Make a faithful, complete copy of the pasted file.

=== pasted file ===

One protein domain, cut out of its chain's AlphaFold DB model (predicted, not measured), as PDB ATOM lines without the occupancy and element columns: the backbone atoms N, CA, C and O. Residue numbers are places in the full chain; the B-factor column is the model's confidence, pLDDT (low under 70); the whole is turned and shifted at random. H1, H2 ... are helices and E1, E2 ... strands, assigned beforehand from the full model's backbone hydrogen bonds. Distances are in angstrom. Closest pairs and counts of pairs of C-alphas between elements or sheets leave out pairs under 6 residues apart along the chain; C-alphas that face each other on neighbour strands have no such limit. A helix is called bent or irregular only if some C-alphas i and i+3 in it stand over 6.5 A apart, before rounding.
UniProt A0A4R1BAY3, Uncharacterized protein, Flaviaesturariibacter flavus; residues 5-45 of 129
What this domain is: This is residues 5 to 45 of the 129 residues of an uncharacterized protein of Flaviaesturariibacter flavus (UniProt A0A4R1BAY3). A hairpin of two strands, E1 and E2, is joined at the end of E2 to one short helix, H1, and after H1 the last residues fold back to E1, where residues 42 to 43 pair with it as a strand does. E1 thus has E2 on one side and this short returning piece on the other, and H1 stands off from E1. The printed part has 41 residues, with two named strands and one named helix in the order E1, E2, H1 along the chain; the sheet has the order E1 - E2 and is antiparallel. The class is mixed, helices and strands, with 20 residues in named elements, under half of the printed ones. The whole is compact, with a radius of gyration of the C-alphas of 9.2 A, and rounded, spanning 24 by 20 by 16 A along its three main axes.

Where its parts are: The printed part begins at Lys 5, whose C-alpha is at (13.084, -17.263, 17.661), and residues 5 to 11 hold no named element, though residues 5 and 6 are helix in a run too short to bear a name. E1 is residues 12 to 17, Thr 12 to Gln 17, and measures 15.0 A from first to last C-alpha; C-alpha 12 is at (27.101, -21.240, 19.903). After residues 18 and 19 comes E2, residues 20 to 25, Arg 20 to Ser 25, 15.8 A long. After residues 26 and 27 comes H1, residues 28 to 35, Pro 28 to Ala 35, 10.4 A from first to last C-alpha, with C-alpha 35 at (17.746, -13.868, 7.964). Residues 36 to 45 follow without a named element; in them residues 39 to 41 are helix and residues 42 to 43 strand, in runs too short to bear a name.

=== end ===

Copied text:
One protein domain, cut out of its chain's AlphaFold DB model (predicted, not measured), as PDB ATOM lines without the occupancy and element columns: the backbone atoms N, CA, C and O. Residue numbers are places in the full chain; the B-factor column is the model's confidence, pLDDT (low under 70); the whole is turned and shifted at random. H1, H2 ... are helices and E1, E2 ... strands, assigned beforehand from the full model's backbone hydrogen bonds. Distances are in angstrom. Closest pairs and counts of pairs of C-alphas between elements or sheets leave out pairs under 6 residues apart along the chain; C-alphas that face each other on neighbour strands have no such limit. A helix is called bent or irregular only if some C-alphas i and i+3 in it stand over 6.5 A apart, before rounding.
UniProt A0A4R1BAY3, Uncharacterized protein, Flaviaesturariibacter flavus; residues 5-45 of 129
What this domain is: This is residues 5 to 45 of the 129 residues of an uncharacterized protein of Flaviaesturariibacter flavus (UniProt A0A4R1BAY3). A hairpin of two strands, E1 and E2, is joined at the end of E2 to one short helix, H1, and after H1 the last residues fold back to E1, where residues 42 to 43 pair with it as a strand does. E1 thus has E2 on one side and this short returning piece on the other, and H1 stands off from E1. The printed part has 41 residues, with two named strands and one named helix in the order E1, E2, H1 along the chain; the sheet has the order E1 - E2 and is antiparallel. The class is mixed, helices and strands, with 20 residues in named elements, under half of the printed ones. The whole is compact, with a radius of gyration of the C-alphas of 9.2 A, and rounded, spanning 24 by 20 by 16 A along its three main axes.

Where its parts are: The printed part begins at Lys 5, whose C-alpha is at (13.084, -17.263, 17.661), and residues 5 to 11 hold no named element, though residues 5 and 6 are helix in a run too short to bear a name. E1 is residues 12 to 17, Thr 12 to Gln 17, and measures 15.0 A from first to last C-alpha; C-alpha 12 is at (27.101, -21.240, 19.903). After residues 18 and 19 comes E2, residues 20 to 25, Arg 20 to Ser 25, 15.8 A long. After residues 26 and 27 comes H1, residues 28 to 35, Pro 28 to Ala 35, 10.4 A from first to last C-alpha, with C-alpha 35 at (17.746, -13.868, 7.964). Residues 36 to 45 follow without a named element; in them residues 39 to 41 are helix and residues 42 to 43 strand, in runs too short to bear a name.